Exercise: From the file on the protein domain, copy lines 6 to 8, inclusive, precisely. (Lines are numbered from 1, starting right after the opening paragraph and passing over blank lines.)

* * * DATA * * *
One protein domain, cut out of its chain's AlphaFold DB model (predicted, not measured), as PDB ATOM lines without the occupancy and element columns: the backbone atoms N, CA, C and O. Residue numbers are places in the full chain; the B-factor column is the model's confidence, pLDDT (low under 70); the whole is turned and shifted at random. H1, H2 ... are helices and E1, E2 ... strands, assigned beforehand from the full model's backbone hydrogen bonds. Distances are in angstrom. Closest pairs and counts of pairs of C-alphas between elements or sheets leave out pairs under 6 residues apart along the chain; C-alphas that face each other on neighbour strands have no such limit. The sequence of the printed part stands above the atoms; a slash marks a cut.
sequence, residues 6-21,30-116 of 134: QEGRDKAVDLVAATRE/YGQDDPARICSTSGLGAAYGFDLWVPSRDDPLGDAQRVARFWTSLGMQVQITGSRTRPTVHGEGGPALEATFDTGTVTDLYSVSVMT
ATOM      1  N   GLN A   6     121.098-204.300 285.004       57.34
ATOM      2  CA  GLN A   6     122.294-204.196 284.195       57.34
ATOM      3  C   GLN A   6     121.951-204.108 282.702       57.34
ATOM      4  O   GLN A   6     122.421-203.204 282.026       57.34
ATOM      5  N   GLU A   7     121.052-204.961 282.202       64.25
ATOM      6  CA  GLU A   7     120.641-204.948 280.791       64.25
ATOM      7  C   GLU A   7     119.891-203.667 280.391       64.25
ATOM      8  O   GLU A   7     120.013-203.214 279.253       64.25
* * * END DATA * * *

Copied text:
ATOM      5  N   GLU A   7     121.052-204.961 282.202       64.25
ATOM      6  CA  GLU A   7     120.641-204.948 280.791       64.25
ATOM      7  C   GLU A   7     119.891-203.667 280.391       64.25